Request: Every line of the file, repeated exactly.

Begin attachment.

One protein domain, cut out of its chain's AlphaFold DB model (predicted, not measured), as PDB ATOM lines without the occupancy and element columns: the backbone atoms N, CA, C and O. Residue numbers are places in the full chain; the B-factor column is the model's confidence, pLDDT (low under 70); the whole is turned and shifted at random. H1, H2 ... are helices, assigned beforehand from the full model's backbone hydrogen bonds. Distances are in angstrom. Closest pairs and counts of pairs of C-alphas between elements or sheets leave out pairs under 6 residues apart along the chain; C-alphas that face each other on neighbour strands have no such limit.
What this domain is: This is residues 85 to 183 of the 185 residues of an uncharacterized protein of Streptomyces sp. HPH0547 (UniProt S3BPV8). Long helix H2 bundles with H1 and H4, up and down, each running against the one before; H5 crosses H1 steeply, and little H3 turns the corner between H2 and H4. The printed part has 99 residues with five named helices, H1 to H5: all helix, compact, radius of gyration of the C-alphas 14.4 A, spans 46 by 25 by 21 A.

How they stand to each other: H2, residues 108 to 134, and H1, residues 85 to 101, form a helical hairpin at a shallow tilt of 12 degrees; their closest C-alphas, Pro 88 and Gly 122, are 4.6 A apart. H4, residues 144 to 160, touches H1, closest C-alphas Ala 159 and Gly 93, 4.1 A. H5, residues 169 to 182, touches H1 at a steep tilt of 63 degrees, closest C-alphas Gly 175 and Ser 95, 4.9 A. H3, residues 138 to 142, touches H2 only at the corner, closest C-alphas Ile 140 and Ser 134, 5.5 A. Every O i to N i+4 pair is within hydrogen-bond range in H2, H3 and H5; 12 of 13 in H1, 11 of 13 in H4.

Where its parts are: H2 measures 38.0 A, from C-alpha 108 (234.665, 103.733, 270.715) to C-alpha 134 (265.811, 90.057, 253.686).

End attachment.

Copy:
One protein domain, cut out of its chain's AlphaFold DB model (predicted, not measured), as PDB ATOM lines without the occupancy and element columns: the backbone atoms N, CA, C and O. Residue numbers are places in the full chain; the B-factor column is the model's confidence, pLDDT (low under 70); the whole is turned and shifted at random. H1, H2 ... are helices, assigned beforehand from the full model's backbone hydrogen bonds. Distances are in angstrom. Closest pairs and counts of pairs of C-alphas between elements or sheets leave out pairs under 6 residues apart along the chain; C-alphas that face each other on neighbour strands have no such limit.
What this domain is: This is residues 85 to 183 of the 185 residues of an uncharacterized protein of Streptomyces sp. HPH0547 (UniProt S3BPV8). Long helix H2 bundles with H1 and H4, up and down, each running against the one before; H5 crosses H1 steeply, and little H3 turns the corner between H2 and H4. The printed part has 99 residues with five named helices, H1 to H5: all helix, compact, radius of gyration of the C-alphas 14.4 A, spans 46 by 25 by 21 A.

How they stand to each other: H2, residues 108 to 134, and H1, residues 85 to 101, form a helical hairpin at a shallow tilt of 12 degrees; their closest C-alphas, Pro 88 and Gly 122, are 4.6 A apart. H4, residues 144 to 160, touches H1, closest C-alphas Ala 159 and Gly 93, 4.1 A. H5, residues 169 to 182, touches H1 at a steep tilt of 63 degrees, closest C-alphas Gly 175 and Ser 95, 4.9 A. H3, residues 138 to 142, touches H2 only at the corner, closest C-alphas Ile 140 and Ser 134, 5.5 A. Every O i to N i+4 pair is within hydrogen-bond range in H2, H3 and H5; 12 of 13 in H1, 11 of 13 in H4.

Where its parts are: H2 measures 38.0 A, from C-alpha 108 (234.665, 103.733, 270.715) to C-alpha 134 (265.811, 90.057, 253.686).